A missionary also primarily is sent by God to announce the Good News of the Lord Jesus Christ and the salvation He effected on the cross of Calvary. Is there a briefer, better statement in Scripture regarding the missionary than the phrase about John the Baptist in John 1:6, "There was a man sent from God, whose name was John." The special vocation of a missionary divinely chosen and sent in no way rules out the responsibility of all believers everywhere to preach the Gospel and to witness to Christ. Here, however, we consider the term missionary in its narrower and more specialized sense.
In the light of God’s eternal and unchanging Word and the world in which we live, what kind of a missionary is needed today? Within the limits of one article, much must be taken for granted as essential?regeneration, surrender to the will of God, a call and a commission from God, basic intelligence, sensitivity and awareness of others and their needs, a knowledge of the Scriptures and of the living God Himself, the ability to walk by faithrather than bysight. In addition, other characteristics are of particular significance in the generation in which we live.
The missionary God uses must be a faithful and true representative of the Lord Jesus, a person who validates his message by his life— morally, ethically, and spiritually—one who makes the Gospel credible by a practical demonstration of the love of God toward men. Today the Gospel is less credible than ever before. Particularly is this true of those who have been educated in the patterns of Western thought and who are aware of the influence of technology and scientism. A consequence of mass communication and the rise of literacy and education is that trends in Western thought quickly influence ever larger segments of society. When to this is added the effect of global atheistic, Communist propaganda, less and less is the supernatural divine authoritative revelation—the fact of the living God—credible.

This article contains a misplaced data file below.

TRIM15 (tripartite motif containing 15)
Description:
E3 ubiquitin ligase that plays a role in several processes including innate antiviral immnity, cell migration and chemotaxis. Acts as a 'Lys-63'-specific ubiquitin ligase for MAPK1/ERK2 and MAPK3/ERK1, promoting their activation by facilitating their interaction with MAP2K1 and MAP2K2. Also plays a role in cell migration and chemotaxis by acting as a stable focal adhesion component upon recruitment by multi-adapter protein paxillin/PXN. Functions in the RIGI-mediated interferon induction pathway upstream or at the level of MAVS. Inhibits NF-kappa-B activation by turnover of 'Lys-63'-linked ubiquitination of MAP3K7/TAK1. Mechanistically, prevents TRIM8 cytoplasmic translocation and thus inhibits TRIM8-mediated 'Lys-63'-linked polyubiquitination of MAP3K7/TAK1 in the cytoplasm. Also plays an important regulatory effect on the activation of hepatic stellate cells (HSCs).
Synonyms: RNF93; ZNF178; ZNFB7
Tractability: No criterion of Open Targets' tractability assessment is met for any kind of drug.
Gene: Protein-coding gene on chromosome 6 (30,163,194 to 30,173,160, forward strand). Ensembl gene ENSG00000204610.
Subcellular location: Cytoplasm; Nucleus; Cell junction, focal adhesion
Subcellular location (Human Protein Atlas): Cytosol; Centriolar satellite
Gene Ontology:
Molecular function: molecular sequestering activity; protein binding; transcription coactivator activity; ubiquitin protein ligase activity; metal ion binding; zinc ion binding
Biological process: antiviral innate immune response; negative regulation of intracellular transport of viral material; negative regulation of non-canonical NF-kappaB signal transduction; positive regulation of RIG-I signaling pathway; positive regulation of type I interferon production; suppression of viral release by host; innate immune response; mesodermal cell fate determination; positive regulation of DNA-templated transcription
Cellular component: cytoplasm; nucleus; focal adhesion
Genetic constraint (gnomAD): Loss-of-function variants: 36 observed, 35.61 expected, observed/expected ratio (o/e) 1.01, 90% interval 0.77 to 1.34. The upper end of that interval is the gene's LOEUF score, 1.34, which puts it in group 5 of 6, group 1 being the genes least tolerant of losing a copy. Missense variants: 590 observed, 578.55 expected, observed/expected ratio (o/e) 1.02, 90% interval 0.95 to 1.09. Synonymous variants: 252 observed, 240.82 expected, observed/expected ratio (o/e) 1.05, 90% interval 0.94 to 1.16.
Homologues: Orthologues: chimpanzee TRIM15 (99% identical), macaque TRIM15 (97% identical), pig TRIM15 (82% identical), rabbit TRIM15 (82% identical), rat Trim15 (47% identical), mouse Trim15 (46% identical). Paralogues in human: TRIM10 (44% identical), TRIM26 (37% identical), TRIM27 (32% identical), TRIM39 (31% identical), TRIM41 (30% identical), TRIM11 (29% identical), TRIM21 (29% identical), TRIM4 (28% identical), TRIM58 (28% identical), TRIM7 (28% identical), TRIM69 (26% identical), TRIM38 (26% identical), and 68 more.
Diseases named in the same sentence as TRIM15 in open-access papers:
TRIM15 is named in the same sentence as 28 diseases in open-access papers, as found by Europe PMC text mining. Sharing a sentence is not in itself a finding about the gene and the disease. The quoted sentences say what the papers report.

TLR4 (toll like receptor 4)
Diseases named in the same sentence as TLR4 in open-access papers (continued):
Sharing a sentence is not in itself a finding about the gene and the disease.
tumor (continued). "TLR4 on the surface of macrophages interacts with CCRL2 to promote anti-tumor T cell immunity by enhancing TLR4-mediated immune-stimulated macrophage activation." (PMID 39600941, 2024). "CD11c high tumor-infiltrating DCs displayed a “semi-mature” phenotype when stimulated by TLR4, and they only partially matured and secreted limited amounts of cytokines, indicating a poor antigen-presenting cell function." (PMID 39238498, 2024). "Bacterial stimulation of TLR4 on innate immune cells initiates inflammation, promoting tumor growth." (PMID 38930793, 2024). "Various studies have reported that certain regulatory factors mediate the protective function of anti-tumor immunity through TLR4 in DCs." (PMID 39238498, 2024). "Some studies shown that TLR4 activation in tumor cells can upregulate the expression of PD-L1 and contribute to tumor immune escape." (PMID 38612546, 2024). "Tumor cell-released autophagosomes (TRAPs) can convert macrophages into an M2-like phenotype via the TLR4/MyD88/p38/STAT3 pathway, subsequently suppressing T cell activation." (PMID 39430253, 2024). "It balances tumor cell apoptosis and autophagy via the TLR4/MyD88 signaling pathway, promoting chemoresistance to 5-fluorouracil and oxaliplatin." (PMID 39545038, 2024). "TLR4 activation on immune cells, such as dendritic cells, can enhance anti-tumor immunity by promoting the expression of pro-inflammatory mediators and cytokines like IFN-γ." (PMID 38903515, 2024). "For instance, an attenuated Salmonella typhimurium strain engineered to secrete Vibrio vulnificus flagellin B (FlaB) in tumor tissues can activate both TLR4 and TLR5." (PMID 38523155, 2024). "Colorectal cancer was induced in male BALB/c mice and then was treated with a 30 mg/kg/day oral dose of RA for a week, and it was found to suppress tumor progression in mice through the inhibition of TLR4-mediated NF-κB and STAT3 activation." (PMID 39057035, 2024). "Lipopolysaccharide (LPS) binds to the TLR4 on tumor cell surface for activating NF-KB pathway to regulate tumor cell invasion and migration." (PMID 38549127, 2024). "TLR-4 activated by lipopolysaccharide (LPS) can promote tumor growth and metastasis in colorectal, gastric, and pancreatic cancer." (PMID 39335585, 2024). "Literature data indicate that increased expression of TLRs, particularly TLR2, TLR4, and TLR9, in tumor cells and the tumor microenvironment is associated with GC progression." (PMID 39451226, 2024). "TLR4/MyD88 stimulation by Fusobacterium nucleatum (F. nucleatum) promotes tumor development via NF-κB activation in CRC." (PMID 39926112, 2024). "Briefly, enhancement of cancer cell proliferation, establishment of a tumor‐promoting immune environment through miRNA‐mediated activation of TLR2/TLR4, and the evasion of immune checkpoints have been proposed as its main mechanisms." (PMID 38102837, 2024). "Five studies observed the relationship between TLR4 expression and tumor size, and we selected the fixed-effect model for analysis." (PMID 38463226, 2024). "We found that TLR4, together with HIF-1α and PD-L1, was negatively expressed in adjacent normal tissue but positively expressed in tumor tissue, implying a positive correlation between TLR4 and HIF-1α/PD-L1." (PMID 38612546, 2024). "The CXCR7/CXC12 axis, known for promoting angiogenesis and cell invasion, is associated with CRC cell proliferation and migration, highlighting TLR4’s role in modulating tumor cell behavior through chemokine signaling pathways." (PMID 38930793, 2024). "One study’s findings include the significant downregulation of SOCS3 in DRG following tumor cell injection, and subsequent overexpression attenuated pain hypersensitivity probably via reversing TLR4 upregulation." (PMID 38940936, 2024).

SHOWING CHRIST’S LOVE
The missionary of today not only has to win a hearing for the Gospel in the face of these attitudes and the anti-supernaturalistic atmosphere in which he serves, but he has to earn the right, in terms of human relationships, to speak to men of Christ and of His atoning work. There must be a demonstration of the supernaturalness of the Gospel by the Holy Spirit as the missionary performs deeds of love to unbelieving men. This can be used by God to prick the conscience and make men aware of the fact of Christ and the reality of divine revelation and grace. As the love of the Lord Jesus is shed abroad in our hearts by the Holy Spirit, we are able to demonstrate the love of Christ in this empty, loveless, inhuman technological age. Perhaps it is only in such terms that twentieth century man can Come to believe that he matters as a person and that God loves him.
Furthermore, in this age of relativistic morals and ethics when Christian absolutes are rejected, the missionary must be a living exhibition of Christian morality and ethics. In these terms, the essential difference between the Christian and the non?Christian must be apparent. Unless the missionary is a man of moral stature, he and his message will be rejected. So he must be no mere man with gadgets, methods, and ideas to propagate. The missionary whom God will use today must be a man of God, a spiritual giant in a world of moral pygmies—a man full of grace and truth as was God incarnate, the Lord Jesus Christ.